Proud Race

Dreaming Stories

Stories sent to Proud Race about those who have entered The Dreaming.


This section contains images of Aboriginal and Torres Strait Islander people, including servicemen and women and community members, who are now deceased.
This may cause distress to Aboriginal and Torres Strait Islander family and community members, including students and staff.

Euphemia Mullett

When we lived on Lake Tyers Reserve, my father wasn't allowed to visit us. To come to see us, he had to sneak in across the lake during the night and be away by the next morning. A man not allowed to stay with his family! That was Lake Tyers! That was one of the reasons we moved to Jacksons Track.

Mungo Woman

About 42,000 years ago, Mungo Lady lived around the shores of Lake Mungo. A time of plenty was coming to an end at Willandra Lakes, when the basins were full of water and teeming with life. The human population was at its peak, and Mungo Lady was the daughter of many mothers - the generations before her that had lived at Lake Mungo since the Dreamtime. She collected bush tucker such as fish, shellfish, yabbies, wattle seeds and emu eggs, nourished her culture and taught her daughters the women's lore.

Gwendoline Pepper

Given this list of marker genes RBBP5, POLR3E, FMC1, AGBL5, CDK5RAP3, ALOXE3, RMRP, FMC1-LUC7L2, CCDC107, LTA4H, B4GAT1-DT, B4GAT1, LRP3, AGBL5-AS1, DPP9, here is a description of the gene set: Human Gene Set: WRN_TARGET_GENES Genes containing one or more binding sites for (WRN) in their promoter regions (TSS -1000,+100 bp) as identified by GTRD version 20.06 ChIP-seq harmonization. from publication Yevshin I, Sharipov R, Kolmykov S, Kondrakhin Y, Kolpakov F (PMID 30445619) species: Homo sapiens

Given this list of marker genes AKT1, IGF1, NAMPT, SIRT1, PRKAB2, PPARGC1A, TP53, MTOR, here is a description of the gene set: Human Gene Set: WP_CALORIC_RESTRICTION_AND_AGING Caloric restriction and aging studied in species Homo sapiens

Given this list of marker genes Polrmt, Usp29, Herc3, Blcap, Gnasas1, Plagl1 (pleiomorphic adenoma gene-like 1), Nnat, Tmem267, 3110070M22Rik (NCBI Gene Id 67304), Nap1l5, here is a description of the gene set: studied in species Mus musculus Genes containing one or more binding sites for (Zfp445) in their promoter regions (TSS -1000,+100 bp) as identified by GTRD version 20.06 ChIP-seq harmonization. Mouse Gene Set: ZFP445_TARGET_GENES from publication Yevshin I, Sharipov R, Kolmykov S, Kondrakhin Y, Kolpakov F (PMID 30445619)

My mother, Gwendoline was the third eldest child of seven children, the daughter of Percy and Lucy Pepper (nee Thorpe). Part of Percy and Lucy's journey through life has been put together in a book called "Foot Prints" by Simon Flagg and Sebastian Gurciullo, and published by the National Archives of Australia and Public Records Office of Victoria.

Joan Robinson

Joan was the eldest daughter of Alice and Alf Kelly one of elevan... she travelled to Melbourne as a young woman determined to break down the barriers to employment for Aboriginal women. She stayed initially with Sir Doug Nicholls and his wife and was employed at Footrest Shoes in Preston where she worked for the next 35 years.

Linda Twite

Linda was born in Orbost and raised in Buchan; she lived in Melbourne for a period but spent the majority of her life living in Bairnsdale. Linda embodied humility and community spirit, while demonstrating a strength of character that contributed to her succeeding in every role that she took on. Throughout her life Linda set the benchmark for roles of leader, mediator, advisor, respected person and role model. Succinctly, Linda's contribution to the community could be best summed up by Police Inspector Newby at a ceremony for Linda where he said Linda's retirement "would leave four pairs of shoes to be filled".